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  • Monday, July 19, 2021
  • New Paper Sheds Light on Vinegar-Producing Microbes

We may think of electricity as a modern human phenomenon, but there are microbes that have been around for millions of years powered by electricity. They are often found in wetlands. In the right environment, these microbes can create a product similar to vinegar.

A new journal article, co-authored by UAF’s Kyle Alvarado and David Denkenberger, has estimated that this food source could be scaled up in a catastrophe to produce less than 1% of global food requirements. It would cost $3-$7 per dry pound retail. Though it is more efficient and lower cost than artificial light-dependent food (vertical farming) it is still not recommended as an alternative food because other options are even better. Those include hydrogen single cell protein and growing food in greenhouses. These alternative food sources also have applications in space and for sustainability on Earth.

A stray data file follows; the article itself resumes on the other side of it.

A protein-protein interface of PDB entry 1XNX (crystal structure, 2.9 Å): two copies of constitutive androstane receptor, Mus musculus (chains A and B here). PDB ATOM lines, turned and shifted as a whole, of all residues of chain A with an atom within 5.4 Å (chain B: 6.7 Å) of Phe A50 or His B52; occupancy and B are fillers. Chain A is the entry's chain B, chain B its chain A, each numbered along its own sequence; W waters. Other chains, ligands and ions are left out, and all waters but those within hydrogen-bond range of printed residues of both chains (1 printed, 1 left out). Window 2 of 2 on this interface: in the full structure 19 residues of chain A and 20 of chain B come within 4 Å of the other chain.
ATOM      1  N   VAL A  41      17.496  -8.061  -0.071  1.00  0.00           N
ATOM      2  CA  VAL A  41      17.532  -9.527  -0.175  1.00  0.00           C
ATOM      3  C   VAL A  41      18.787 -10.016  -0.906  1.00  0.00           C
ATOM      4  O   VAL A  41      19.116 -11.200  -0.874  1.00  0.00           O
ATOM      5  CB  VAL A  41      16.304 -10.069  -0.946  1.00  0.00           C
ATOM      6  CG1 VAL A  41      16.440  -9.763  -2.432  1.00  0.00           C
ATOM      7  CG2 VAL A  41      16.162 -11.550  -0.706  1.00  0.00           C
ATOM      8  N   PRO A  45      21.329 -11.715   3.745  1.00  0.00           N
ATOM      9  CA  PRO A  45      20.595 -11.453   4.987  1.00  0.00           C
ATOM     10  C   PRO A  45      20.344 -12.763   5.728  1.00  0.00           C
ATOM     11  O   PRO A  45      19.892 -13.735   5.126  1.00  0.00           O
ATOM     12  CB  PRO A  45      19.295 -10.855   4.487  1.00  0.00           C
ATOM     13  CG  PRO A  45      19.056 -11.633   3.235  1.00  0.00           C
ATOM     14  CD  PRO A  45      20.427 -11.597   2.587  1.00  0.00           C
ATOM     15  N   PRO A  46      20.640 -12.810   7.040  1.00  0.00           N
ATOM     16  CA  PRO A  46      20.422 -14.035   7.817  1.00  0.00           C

This project was funded by the Alaska Space Grant (NASA) and the Alliance to Feed the Earth in Disasters


Wetlands in Alaska. Photo by Amanda Byrd.